Governor Ricketts has approved a regulation to open a trophy hunting season on Nebraska’s mountain lions in 2019. In June, the Nebraska Game and Parks Commission voted in favor of the regulation, despite widespread public opposition. The Humane Society of the United States opposes the opening of a trophy hunting season on this small population of native cats.
Jocelyn Nickerson, Nebraska State Director for the HSUS, issued the following statement: “We are extremely disheartened that Governor Ricketts ignored overwhelming opposition from Nebraskans—by a margin of more than 100 to 1—and approved the trophy hunting of Nebraska’s small and fragile mountain lion population. Mountain lions in the Pine Ridge already face significant threats from other causes, such as poaching and vehicle collisions, and the additional pressure from trophy hunting will undermine their population and threaten their long-term survival. We urge the legislature to step in and heed the wishes of the majority of Nebraskans who want to see mountain lions protected.”
Contact your lawmakers and let them know you support a prohibition on trophy hunting of mountain lions.
Among our concerns:
- Hundreds of both in-state and out-of-state comments were submitted to the Nebraska Game and Parks Commission in opposition to the proposal, with only a few comments in support. Comments from Nebraska residents opposed to the season outnumbered those in favor by more than 100 to 1.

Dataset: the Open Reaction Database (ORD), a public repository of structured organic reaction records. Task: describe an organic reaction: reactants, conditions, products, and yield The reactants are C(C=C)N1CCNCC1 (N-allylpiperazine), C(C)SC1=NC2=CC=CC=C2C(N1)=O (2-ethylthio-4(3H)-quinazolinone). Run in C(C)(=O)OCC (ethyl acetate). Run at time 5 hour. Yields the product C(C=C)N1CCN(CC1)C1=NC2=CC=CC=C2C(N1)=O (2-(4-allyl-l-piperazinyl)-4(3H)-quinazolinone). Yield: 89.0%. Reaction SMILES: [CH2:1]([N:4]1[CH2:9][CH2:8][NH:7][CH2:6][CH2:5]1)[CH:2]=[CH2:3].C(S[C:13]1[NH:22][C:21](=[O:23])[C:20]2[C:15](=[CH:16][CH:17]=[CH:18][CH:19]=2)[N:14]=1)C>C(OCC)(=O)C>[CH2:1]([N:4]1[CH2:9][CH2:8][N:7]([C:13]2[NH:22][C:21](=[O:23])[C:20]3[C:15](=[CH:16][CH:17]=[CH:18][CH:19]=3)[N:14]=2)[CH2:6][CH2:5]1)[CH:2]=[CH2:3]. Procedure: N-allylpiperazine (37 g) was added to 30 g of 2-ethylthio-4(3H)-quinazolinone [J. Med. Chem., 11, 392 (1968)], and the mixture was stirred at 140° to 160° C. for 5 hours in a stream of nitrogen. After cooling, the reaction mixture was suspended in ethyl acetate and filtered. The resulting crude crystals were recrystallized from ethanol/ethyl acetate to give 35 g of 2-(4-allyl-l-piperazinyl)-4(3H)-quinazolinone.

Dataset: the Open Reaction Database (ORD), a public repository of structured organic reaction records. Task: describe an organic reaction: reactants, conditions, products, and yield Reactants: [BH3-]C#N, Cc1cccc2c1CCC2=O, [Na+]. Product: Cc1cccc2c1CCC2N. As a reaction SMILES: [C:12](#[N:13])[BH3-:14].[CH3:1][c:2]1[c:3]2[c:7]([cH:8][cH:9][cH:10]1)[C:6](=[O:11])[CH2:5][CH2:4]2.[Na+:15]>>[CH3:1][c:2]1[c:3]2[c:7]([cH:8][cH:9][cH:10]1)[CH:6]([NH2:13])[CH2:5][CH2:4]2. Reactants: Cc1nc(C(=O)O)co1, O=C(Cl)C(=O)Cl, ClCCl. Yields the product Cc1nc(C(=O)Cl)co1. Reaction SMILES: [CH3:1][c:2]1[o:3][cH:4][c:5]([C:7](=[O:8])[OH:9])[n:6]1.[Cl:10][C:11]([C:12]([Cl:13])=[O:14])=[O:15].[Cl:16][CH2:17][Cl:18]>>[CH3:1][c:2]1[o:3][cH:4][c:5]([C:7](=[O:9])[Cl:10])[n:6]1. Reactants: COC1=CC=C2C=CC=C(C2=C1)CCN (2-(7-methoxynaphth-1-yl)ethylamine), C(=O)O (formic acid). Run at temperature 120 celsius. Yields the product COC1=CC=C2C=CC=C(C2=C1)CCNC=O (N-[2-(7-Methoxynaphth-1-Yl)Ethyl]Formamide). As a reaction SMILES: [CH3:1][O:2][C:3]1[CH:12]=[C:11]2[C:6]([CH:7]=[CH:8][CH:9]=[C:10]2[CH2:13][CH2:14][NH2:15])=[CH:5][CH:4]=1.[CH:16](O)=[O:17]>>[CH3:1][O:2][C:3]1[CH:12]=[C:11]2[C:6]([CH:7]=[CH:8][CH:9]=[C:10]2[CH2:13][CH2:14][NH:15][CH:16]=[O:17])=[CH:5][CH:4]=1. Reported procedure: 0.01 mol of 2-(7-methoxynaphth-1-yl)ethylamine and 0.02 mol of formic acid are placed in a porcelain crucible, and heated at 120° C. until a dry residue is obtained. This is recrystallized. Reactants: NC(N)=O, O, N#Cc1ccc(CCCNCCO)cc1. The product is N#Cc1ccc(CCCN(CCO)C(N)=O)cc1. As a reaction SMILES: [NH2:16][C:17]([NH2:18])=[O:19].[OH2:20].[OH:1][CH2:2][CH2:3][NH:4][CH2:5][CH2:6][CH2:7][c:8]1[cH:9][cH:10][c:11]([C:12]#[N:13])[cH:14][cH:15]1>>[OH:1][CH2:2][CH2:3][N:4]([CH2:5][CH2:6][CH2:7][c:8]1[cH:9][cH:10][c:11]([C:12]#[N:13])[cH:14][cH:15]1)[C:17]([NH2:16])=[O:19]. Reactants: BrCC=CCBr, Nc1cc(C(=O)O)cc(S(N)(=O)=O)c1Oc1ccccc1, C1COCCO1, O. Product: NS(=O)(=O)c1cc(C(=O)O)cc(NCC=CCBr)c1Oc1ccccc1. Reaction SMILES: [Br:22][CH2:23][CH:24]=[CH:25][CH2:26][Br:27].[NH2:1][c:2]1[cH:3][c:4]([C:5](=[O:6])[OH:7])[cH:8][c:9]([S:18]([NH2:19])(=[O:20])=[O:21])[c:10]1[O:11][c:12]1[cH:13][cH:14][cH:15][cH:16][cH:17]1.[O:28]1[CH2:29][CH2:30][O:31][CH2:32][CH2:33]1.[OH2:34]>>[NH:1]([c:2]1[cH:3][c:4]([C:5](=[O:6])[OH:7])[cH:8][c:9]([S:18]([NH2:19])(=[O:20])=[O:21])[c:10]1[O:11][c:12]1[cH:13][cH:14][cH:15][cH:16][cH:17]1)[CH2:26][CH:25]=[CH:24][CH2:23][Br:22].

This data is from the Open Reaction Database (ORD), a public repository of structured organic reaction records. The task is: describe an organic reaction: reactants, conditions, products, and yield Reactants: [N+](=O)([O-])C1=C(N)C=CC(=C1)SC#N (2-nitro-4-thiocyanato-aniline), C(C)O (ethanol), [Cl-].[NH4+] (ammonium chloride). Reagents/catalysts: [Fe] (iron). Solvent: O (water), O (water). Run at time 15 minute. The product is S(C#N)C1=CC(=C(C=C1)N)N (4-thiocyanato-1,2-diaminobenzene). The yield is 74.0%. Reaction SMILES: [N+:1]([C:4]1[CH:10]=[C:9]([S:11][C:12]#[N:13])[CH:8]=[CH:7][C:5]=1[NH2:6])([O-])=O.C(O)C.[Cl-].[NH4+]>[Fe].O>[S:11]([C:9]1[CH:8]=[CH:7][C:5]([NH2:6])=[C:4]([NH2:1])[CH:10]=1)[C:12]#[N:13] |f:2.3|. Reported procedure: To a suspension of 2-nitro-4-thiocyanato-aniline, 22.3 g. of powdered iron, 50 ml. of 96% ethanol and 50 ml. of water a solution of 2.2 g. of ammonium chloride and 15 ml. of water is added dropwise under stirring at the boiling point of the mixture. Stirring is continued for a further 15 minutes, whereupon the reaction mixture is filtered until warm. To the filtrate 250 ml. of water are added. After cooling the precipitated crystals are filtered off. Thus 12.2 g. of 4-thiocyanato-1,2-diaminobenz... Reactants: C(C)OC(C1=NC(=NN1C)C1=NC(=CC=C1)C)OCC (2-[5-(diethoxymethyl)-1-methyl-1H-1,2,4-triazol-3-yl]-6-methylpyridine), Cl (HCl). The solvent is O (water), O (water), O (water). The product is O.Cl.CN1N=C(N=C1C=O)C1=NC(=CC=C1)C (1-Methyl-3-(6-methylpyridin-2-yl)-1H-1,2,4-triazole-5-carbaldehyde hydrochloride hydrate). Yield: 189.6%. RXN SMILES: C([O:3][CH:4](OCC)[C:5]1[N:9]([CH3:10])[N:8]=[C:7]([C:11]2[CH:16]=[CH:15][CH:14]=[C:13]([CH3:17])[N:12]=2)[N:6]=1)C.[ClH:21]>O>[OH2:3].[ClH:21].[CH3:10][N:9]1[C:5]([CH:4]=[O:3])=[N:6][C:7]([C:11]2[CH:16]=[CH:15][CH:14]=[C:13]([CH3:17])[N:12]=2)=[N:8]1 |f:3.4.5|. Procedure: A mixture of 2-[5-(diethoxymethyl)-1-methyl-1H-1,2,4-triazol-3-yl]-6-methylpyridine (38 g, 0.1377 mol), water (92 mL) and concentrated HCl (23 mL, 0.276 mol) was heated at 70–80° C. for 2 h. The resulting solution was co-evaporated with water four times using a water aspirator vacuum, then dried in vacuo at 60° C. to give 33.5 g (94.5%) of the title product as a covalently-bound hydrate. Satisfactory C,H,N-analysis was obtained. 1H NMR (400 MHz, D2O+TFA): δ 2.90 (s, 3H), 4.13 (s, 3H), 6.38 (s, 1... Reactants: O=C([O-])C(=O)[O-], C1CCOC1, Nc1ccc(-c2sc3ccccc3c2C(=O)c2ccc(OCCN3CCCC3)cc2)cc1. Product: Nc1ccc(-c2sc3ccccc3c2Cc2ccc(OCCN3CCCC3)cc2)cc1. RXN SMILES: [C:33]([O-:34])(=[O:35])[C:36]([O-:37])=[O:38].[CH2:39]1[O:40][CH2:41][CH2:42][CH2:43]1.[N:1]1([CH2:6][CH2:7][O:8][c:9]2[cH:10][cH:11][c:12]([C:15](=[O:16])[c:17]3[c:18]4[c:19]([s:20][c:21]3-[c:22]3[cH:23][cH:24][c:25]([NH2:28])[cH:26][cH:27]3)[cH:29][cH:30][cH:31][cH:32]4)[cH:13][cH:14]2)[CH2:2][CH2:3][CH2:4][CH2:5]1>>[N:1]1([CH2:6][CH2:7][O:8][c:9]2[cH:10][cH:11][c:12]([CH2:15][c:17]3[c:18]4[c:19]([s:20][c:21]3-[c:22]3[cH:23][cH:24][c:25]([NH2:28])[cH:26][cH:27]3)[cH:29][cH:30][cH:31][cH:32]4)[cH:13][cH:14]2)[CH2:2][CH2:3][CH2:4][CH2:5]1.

- The proposed trophy hunting quota amounts to 20% of the Pine Ridge population, a rate considered too high by mountain lion experts and one that could threaten the long-term survival of Nebraska’s mountain lions.
- Around 59 mountain lions are thought to reside in this area. Because kittens may not be legally hunted, this leaves approximately 40 cats vulnerable to unnecessary killing.
- Nebraska Game and Parks will also allow the use of hounds to hunt mountain lions for part of the season; this method is considered unsporting by many hunters and non-hunters.
- Once driven to extinction in Nebraska, resident mountain lions have been detected in the state since 2006. These native cats are still in a recovery phase in Nebraska, and a trophy hunting season will undermine that recovery.
- Such a hunt also hinders the expansion of mountain lion populations into their historic range to the south and east of Nebraska.